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The third wave wanted more women in companies, wanted an equal rights amendment, and affirmative action which all need corporate America's approval.
Waves do not represent unified interest blocs, they represent the environment within activist circles at particular times. The most obvious example is that the second wave was deeply, deeply divided between reformist and radical feminists who had fundamentally different goals. The idea that there was any consensus within the second wave about what they wanted or were working towards is something that has been applied retrospectively.

The third wave is even more nebulous because it isn't even really a coherent movement. With the second wave, you could at least point to this sudden surge of interest in feminism in the US and the UK in the 1970s. The third wave is generally identified with the new approaches to feminism that grew up in the aftermath of the sex wars of the 1980s, and the increasing popularity of minority feminist theory, like black feminism, queer theory or the new sociology of masculinity. The third wave wasn't a movement, but a reaction to the second wave and it's emphasis on universal sisterhood and solidarity, it's that point where people started to accept that being a woman (or a man) is more complicated than the second wave models could account for, and that there are hierarchies within the sexes and even within feminism itself that feminist theory and activism needed to address.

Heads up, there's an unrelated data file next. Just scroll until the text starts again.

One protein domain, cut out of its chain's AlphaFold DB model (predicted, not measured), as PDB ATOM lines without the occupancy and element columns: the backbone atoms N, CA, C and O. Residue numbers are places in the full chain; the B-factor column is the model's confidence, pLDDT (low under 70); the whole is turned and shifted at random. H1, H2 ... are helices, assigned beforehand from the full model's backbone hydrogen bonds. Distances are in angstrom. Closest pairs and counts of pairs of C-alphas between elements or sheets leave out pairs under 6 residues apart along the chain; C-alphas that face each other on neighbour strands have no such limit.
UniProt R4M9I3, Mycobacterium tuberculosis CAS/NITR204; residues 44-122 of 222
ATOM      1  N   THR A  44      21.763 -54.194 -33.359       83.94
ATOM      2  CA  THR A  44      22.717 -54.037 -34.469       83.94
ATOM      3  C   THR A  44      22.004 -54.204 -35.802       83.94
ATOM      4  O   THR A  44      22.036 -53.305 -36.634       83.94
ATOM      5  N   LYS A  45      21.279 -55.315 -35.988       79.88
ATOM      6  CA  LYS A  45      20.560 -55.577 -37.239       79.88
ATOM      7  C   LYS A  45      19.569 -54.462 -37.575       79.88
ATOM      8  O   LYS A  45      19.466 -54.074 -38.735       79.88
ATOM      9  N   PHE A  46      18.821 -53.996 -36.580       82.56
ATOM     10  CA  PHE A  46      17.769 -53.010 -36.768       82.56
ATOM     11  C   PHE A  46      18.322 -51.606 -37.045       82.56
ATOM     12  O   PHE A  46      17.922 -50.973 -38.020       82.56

I think the mistake here, and it's a common one, is to equate the "third wave" with what was culturally going on at the time, because the third wave also marked the point at which feminist ideas were being incorporated into dominant culture and institutions. But you've got the power dynamics wrong here. Corporate America didn't "approve" of more women in companies, affirmative action and so forth. They wanted these things, because these measures all have sound economic justifications and/or were less troubling to corporate America than the alternatives. Activists are the ones who compromised and approved, because they weren't the ones with real power in that situation.
 
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TheMysteriousGX

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-Too much in-fighting(TERFs vs LGBTQ feminists vs sex-positive feminism, etc.)